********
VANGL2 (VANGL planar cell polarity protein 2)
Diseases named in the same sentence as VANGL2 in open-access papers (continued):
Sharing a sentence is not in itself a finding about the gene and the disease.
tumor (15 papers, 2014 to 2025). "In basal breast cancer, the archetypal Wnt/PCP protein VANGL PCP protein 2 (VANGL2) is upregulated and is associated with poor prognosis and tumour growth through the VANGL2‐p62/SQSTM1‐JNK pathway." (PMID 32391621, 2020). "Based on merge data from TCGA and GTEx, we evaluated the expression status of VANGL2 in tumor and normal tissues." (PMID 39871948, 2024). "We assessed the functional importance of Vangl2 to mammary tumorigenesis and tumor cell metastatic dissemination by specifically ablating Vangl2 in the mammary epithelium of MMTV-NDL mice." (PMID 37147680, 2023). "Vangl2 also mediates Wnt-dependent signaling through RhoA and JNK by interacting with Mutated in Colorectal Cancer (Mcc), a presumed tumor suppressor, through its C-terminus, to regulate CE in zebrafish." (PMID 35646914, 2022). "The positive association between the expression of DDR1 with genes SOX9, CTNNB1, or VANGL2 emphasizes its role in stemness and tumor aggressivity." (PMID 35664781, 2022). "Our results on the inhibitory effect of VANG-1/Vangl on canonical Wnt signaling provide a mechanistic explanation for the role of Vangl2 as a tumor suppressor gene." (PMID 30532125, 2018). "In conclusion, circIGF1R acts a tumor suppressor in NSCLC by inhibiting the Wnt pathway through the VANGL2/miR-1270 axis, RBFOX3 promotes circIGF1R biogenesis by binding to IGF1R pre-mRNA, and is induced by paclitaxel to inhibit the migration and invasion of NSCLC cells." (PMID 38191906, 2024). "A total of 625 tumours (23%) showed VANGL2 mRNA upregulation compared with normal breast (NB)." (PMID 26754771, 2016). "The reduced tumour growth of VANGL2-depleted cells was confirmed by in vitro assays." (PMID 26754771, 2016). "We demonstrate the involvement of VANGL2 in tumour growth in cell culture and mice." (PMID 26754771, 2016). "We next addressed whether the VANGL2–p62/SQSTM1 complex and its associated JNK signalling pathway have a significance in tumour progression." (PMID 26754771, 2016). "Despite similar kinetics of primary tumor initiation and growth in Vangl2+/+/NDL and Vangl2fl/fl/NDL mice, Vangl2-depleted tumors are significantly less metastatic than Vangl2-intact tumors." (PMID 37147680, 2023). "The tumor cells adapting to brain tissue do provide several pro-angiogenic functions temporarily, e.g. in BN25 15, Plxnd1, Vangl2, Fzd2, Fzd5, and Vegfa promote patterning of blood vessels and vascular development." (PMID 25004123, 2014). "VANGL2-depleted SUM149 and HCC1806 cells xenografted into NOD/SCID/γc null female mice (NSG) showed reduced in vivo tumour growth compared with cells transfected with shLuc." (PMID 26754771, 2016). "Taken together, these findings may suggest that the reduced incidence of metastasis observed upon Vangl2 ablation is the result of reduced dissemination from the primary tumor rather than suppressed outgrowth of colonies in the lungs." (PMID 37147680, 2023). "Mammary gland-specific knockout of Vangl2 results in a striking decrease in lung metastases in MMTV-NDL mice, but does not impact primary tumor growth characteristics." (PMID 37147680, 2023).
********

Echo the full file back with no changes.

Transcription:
VANGL2 (VANGL planar cell polarity protein 2)
Diseases named in the same sentence as VANGL2 in open-access papers (continued):
Sharing a sentence is not in itself a finding about the gene and the disease.
tumor (15 papers, 2014 to 2025). "In basal breast cancer, the archetypal Wnt/PCP protein VANGL PCP protein 2 (VANGL2) is upregulated and is associated with poor prognosis and tumour growth through the VANGL2‐p62/SQSTM1‐JNK pathway." (PMID 32391621, 2020). "Based on merge data from TCGA and GTEx, we evaluated the expression status of VANGL2 in tumor and normal tissues." (PMID 39871948, 2024). "We assessed the functional importance of Vangl2 to mammary tumorigenesis and tumor cell metastatic dissemination by specifically ablating Vangl2 in the mammary epithelium of MMTV-NDL mice." (PMID 37147680, 2023). "Vangl2 also mediates Wnt-dependent signaling through RhoA and JNK by interacting with Mutated in Colorectal Cancer (Mcc), a presumed tumor suppressor, through its C-terminus, to regulate CE in zebrafish." (PMID 35646914, 2022). "The positive association between the expression of DDR1 with genes SOX9, CTNNB1, or VANGL2 emphasizes its role in stemness and tumor aggressivity." (PMID 35664781, 2022). "Our results on the inhibitory effect of VANG-1/Vangl on canonical Wnt signaling provide a mechanistic explanation for the role of Vangl2 as a tumor suppressor gene." (PMID 30532125, 2018). "In conclusion, circIGF1R acts a tumor suppressor in NSCLC by inhibiting the Wnt pathway through the VANGL2/miR-1270 axis, RBFOX3 promotes circIGF1R biogenesis by binding to IGF1R pre-mRNA, and is induced by paclitaxel to inhibit the migration and invasion of NSCLC cells." (PMID 38191906, 2024). "A total of 625 tumours (23%) showed VANGL2 mRNA upregulation compared with normal breast (NB)." (PMID 26754771, 2016). "The reduced tumour growth of VANGL2-depleted cells was confirmed by in vitro assays." (PMID 26754771, 2016). "We demonstrate the involvement of VANGL2 in tumour growth in cell culture and mice." (PMID 26754771, 2016). "We next addressed whether the VANGL2–p62/SQSTM1 complex and its associated JNK signalling pathway have a significance in tumour progression." (PMID 26754771, 2016). "Despite similar kinetics of primary tumor initiation and growth in Vangl2+/+/NDL and Vangl2fl/fl/NDL mice, Vangl2-depleted tumors are significantly less metastatic than Vangl2-intact tumors." (PMID 37147680, 2023). "The tumor cells adapting to brain tissue do provide several pro-angiogenic functions temporarily, e.g. in BN25 15, Plxnd1, Vangl2, Fzd2, Fzd5, and Vegfa promote patterning of blood vessels and vascular development." (PMID 25004123, 2014). "VANGL2-depleted SUM149 and HCC1806 cells xenografted into NOD/SCID/γc null female mice (NSG) showed reduced in vivo tumour growth compared with cells transfected with shLuc." (PMID 26754771, 2016). "Taken together, these findings may suggest that the reduced incidence of metastasis observed upon Vangl2 ablation is the result of reduced dissemination from the primary tumor rather than suppressed outgrowth of colonies in the lungs." (PMID 37147680, 2023). "Mammary gland-specific knockout of Vangl2 results in a striking decrease in lung metastases in MMTV-NDL mice, but does not impact primary tumor growth characteristics." (PMID 37147680, 2023).